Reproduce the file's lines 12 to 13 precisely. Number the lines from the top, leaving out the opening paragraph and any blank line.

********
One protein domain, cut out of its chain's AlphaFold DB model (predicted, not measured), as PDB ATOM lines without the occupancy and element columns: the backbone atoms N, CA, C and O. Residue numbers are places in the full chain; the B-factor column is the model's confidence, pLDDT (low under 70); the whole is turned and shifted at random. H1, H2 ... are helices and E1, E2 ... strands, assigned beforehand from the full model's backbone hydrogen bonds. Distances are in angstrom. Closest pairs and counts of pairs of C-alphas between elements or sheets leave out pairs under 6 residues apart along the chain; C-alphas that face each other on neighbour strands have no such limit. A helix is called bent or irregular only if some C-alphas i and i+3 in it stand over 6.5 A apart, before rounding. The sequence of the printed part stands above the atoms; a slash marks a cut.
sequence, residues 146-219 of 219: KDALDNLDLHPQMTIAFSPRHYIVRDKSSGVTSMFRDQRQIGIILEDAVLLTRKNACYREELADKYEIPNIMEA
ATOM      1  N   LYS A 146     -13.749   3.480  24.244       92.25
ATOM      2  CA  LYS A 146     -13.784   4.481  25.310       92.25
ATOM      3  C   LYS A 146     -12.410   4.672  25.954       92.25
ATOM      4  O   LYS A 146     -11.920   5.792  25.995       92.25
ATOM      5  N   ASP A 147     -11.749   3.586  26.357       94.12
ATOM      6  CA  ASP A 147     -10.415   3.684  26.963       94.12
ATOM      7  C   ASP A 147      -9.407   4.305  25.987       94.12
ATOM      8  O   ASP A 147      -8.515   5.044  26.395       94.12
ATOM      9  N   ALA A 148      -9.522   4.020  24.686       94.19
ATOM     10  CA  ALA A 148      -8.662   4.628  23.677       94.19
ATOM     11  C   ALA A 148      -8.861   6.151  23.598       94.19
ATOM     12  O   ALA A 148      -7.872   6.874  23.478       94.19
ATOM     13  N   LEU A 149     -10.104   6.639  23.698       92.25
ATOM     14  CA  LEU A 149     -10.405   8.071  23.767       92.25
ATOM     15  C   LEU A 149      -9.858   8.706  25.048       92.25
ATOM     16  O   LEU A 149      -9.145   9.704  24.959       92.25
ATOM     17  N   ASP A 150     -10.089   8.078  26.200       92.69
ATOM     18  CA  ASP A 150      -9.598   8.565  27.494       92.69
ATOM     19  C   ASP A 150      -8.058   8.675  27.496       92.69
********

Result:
ATOM     11  C   ALA A 148      -8.861   6.151  23.598       94.19
ATOM     12  O   ALA A 148      -7.872   6.874  23.478       94.19